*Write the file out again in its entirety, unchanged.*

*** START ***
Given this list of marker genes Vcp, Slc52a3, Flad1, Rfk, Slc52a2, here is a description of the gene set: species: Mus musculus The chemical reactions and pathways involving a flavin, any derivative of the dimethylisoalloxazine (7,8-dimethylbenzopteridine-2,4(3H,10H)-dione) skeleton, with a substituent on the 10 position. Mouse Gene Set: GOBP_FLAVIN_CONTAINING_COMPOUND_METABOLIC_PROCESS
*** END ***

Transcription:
Given this list of marker genes Vcp, Slc52a3, Flad1, Rfk, Slc52a2, here is a description of the gene set: species: Mus musculus The chemical reactions and pathways involving a flavin, any derivative of the dimethylisoalloxazine (7,8-dimethylbenzopteridine-2,4(3H,10H)-dione) skeleton, with a substituent on the 10 position. Mouse Gene Set: GOBP_FLAVIN_CONTAINING_COMPOUND_METABOLIC_PROCESS